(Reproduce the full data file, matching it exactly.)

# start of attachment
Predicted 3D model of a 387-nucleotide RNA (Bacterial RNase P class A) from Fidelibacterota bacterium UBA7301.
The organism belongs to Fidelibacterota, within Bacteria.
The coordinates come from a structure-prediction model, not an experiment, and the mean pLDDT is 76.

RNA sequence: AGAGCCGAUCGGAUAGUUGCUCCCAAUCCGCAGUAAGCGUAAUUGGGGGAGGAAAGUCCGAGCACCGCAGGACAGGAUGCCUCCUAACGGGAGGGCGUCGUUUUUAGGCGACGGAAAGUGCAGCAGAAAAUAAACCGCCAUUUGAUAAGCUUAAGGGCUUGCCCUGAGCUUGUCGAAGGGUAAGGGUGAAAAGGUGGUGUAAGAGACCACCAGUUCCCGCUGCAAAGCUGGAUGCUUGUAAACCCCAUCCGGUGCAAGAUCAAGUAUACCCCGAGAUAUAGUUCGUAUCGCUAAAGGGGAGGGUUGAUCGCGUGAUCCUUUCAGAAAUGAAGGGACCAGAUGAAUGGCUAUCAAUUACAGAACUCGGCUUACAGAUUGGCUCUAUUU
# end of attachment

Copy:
Predicted 3D model of a 387-nucleotide RNA (Bacterial RNase P class A) from Fidelibacterota bacterium UBA7301.
The organism belongs to Fidelibacterota, within Bacteria.
The coordinates come from a structure-prediction model, not an experiment, and the mean pLDDT is 76.

RNA sequence: AGAGCCGAUCGGAUAGUUGCUCCCAAUCCGCAGUAAGCGUAAUUGGGGGAGGAAAGUCCGAGCACCGCAGGACAGGAUGCCUCCUAACGGGAGGGCGUCGUUUUUAGGCGACGGAAAGUGCAGCAGAAAAUAAACCGCCAUUUGAUAAGCUUAAGGGCUUGCCCUGAGCUUGUCGAAGGGUAAGGGUGAAAAGGUGGUGUAAGAGACCACCAGUUCCCGCUGCAAAGCUGGAUGCUUGUAAACCCCAUCCGGUGCAAGAUCAAGUAUACCCCGAGAUAUAGUUCGUAUCGCUAAAGGGGAGGGUUGAUCGCGUGAUCCUUUCAGAAAUGAAGGGACCAGAUGAAUGGCUAUCAAUUACAGAACUCGGCUUACAGAUUGGCUCUAUUU